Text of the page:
Everyone in attendance at the Sheffield Arena on April 27, 2013, knew that Audley Harrison’s fight against Deontay Wilder was as good as over when the visitor landed a wild right hand that floored the former Olympic Super-heavyweight champion and clearly separated him from his senses.

Despite Harrison (31-7, 23 KOs) beating the count, Terry O’Connor waved off the fight, and we waved goodbye to Audley’s career, at 1:10 of the opening session.

A journey that had started with that glittering gold medal win in Sydney at the 2000 Games had ended without the world title win that he had craved throughout it. Gold had turned to bronze, literally as Wilder’s moniker is ‘The Bronze Bomber’, a tribute to his 2008 medal win at the Beijing Games.

It was a crushing blow for Harrison, his family, his team and the fans who had still hoped that he could turn things around despite having hit the age of 41. Still, after an injury-ravaged career the boxer didn’t hit his forties, they hit him, and hard. The dream was no more. When Boxing-Social caught up with ‘A-Force’ he was typically analytical and philosophical about the end of his career.

“Boxing was like nothing else in my life — I couldn’t think about anything else,” he said when asked if it had been hard to walk away. “I didn’t have the time. I was 29 coming up when I won the gold. Look at how many injuries I had. Then in 2007 with the car crash [with his coach Kelvin Travis in Florida when preparing to appear on a Clinton Woods undercard] and nearly being wiped out. I’d been fighting the system, too, so Father Time caught up with me.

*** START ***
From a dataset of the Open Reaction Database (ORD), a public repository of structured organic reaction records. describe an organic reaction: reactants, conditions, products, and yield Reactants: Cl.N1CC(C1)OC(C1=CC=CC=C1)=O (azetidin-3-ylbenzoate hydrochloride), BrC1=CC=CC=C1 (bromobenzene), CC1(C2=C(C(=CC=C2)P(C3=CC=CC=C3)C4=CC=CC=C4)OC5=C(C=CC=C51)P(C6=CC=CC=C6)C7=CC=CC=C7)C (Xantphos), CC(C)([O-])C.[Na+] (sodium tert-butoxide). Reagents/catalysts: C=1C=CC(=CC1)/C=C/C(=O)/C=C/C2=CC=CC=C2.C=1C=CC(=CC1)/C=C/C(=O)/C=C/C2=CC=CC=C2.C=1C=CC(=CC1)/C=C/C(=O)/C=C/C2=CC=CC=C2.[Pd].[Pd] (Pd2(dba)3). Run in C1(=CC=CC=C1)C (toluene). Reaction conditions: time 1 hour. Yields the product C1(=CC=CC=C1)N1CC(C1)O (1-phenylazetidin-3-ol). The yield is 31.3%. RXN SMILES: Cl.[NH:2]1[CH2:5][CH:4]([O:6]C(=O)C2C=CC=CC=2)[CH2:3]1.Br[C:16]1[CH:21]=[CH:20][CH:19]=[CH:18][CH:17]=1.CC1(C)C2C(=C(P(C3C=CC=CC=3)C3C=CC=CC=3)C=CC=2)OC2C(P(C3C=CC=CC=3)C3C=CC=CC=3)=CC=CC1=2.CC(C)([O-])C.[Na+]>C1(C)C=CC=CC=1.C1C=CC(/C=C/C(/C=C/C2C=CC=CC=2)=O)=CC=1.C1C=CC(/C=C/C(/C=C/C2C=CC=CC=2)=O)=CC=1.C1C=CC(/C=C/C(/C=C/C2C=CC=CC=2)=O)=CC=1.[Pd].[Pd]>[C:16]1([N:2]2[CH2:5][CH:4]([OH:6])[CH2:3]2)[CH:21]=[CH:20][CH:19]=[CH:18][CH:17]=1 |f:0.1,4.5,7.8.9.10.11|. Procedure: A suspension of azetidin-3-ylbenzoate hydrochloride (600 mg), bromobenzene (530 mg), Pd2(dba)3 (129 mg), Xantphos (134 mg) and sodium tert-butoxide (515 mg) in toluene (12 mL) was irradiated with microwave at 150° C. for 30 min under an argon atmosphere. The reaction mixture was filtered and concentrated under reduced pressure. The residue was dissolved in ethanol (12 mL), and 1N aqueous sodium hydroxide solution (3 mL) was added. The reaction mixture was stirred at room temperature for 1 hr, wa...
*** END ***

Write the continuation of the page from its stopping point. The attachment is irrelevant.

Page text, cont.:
“Every injury I had took something from me. I had the injury to my hand in 1998, then it broke down again in the Olympics so I was fighting with that. Then I had the second operation and a third one in 2004. The car crash ripped my right pec off, I’d ripped the left one off in 2002.

“The injuries take something from you,” he added. “You try to convince yourself that it doesn’t, but it does. Looking back, you need that perfect run injury-wise to make it work at my age. Fighting the system also took something from me. You couldn’t just plot your way to a championship quickly. I had a team, the likes of [his trainer] Thel Torrance, and a plan, but I almost needed a perfect storm in terms of fighting the system and beating injuries. It becomes a question of how much can you put on your back no matter how strong you are as a person? In the end, it took its toll.”

Harrison’s professional career was unique at the time as he decided to do everything himself. A-Force Promotions ruffled feathers when they secured a deal with the BBC that was worth £1 million for 10 fights. It wasn’t just the other promoters who came after him, either, as there was an air of crushing negativity within the trade due to a perception that he was brash, arrogant, and his head had been turned by the fame and acclaim that came with his attainments at the Games.